Fok says that engaging across sector teams, sharing ideas and insights, looking for broader opportunities - and even inviting outsiders in - is a logical next step.

"There is huge value in bringing together diverse teams, but you have to create a framework where people who think differently can flourish - not just for the loudest people with bags of confidence to dominate, but for everyone," he argues.

"At the end of the day, we are here to generate outcomes for members, so sharing ideas can't be just a talkfest - options need to be narrowed down, agreed upon, and the team has to get behind outcomes."

All this requires dedication and investment in developing people and the way they work with each other to enhance team outcomes.

However, building an investment team that serves one purpose is not easy.

Under a traditional investment framework, some analysts and portfolio managers have difficulties with a total portfolio approach since it can force them to make investment decisions that do not suit their portfolio personally.

"While admittedly, returns are generated by a small group of people, these trades and deals have to be executed effectively," he says

There are no superstars here. We are about creating the right environment where teams are encouraged to think about the total portfolio. And you need spare capacity in the teams to make it happen."

"If you hire people for their specialised skills and only resource their team to do their core job, it's difficult to get them to engage elsewhere."

Cbus is developing its next five-year investment strategy business plan, which is likely to see another increase in the size of the team to support its total portfolio and innovative approach to investing.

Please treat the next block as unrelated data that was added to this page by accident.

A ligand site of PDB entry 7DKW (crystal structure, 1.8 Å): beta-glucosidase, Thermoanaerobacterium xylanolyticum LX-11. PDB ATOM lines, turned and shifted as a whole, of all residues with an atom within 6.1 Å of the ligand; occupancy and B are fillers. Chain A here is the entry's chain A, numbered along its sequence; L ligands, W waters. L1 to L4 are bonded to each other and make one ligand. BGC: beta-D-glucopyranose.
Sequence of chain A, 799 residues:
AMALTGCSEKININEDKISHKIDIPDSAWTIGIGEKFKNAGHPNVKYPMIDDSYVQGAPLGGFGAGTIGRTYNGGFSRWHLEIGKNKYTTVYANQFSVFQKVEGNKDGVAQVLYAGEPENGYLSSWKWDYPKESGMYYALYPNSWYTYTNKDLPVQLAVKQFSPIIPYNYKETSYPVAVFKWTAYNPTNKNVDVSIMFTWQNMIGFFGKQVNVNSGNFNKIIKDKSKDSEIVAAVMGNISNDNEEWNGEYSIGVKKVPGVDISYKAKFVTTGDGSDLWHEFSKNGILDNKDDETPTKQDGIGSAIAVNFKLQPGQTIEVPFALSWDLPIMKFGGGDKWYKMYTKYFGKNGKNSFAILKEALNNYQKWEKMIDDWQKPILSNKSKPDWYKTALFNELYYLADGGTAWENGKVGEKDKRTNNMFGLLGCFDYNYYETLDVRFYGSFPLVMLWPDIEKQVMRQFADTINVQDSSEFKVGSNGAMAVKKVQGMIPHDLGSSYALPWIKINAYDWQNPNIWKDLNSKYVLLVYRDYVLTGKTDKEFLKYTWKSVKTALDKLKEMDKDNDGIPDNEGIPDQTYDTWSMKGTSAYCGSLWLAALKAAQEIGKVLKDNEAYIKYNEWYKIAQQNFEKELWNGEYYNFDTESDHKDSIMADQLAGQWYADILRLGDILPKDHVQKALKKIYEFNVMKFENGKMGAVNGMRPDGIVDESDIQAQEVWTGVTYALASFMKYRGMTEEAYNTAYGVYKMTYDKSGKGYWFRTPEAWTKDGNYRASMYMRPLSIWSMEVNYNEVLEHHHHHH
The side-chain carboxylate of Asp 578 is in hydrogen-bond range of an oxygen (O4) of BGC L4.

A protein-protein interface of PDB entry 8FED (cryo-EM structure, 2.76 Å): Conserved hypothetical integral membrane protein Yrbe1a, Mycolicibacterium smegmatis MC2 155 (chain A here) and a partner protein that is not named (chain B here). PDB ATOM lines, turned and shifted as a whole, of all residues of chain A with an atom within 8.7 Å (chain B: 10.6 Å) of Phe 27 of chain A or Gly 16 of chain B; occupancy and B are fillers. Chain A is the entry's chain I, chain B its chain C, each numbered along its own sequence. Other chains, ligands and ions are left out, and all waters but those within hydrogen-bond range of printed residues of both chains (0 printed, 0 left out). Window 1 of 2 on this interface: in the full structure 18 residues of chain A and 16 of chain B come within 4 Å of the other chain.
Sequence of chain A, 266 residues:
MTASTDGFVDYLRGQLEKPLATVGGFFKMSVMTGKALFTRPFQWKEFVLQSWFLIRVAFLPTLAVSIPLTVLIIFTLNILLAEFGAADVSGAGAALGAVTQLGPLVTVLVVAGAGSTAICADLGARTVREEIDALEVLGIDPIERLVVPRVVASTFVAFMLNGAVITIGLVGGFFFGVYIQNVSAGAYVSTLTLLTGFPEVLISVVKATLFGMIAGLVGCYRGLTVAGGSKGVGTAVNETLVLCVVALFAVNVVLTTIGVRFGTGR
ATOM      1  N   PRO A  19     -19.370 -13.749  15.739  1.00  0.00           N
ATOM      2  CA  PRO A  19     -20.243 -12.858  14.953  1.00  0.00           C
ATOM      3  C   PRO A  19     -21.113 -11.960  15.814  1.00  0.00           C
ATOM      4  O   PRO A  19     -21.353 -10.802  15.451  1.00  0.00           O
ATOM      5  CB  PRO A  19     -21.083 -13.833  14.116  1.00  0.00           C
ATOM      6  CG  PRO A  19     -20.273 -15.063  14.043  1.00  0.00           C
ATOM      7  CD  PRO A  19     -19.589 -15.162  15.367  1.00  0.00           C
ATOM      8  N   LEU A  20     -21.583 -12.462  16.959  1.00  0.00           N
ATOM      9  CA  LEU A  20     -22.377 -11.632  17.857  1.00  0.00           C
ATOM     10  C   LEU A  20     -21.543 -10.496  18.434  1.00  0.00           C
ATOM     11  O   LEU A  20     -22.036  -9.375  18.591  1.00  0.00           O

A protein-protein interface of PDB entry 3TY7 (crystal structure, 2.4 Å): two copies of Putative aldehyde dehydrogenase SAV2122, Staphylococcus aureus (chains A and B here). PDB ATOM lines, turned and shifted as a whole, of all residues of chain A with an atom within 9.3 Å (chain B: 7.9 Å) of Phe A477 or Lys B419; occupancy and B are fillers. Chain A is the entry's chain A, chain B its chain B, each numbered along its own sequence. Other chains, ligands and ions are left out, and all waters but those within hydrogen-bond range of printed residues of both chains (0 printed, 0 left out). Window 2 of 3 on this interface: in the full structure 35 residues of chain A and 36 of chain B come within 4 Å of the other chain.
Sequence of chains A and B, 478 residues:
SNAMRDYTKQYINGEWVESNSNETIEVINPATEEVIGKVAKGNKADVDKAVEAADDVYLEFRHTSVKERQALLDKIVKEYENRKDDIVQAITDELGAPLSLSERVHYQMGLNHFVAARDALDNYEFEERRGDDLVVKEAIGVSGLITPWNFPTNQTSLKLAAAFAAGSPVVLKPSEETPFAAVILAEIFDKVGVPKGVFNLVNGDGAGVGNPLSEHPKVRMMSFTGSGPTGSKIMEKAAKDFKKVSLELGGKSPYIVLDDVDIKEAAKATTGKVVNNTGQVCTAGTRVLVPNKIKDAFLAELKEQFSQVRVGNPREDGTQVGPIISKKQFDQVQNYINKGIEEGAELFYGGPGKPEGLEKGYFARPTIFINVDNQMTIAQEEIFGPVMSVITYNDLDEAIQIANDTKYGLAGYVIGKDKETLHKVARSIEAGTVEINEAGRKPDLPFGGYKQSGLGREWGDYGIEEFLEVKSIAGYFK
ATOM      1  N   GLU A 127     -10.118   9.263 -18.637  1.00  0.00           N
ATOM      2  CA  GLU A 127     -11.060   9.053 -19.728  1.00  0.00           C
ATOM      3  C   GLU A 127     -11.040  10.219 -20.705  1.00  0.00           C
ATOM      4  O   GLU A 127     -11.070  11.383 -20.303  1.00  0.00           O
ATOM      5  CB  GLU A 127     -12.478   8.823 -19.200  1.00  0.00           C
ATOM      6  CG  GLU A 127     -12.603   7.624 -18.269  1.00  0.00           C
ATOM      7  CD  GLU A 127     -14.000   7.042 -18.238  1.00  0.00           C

"That mindset means you are prepared to sacrifice something today in terms of the cost of extra staff and technology investment to allow the team to identify the opportunities that will have value tomorrow."

"Recognising that we don't have unlimited resources, you do have to be very deliberate about the areas that you resource up so that you have a reasonable degree of confidence about what will drive future value.

"That's why the five-year investment strategy business planning process is critically important."

Fok believes the total portfolio approach will continue to influence the fund as it internalises more and more of its investment management capabilities.

"These processes lead to greater insights for our asset allocation team, for efficient liquidity and risk management, and for incorporating our responsible investing principles to drive long-term sustainable returns."

Bringing assets in house

Many super funds have moved to internalise investment management to save costs and improve returns.

"Compared to outsourcing to external investment managers, bringing investment management in-house gives us a significant advantage in driving scale benefit outcomes as we grow, which is why Cbus is positioning itself for more mergers."

Cbus currently manages 38 percent of its assets internally, and Fok expects to reach 50 percent over the next five years.

Investment costs have dropped by 41 percent over the past four years since Cbus began the process of managing investments in-house, with a cumulative benefit of $410 million for its members.

Over the last financial year, the fund has saved members $170 million in investment costs, with investment fees are now sitting at 51 basis points, a 9.2 percent drop from the previous year.

The fund's MySuper investment option returned 19.34 percent for the 2021 financial year, a record year for the industry fund.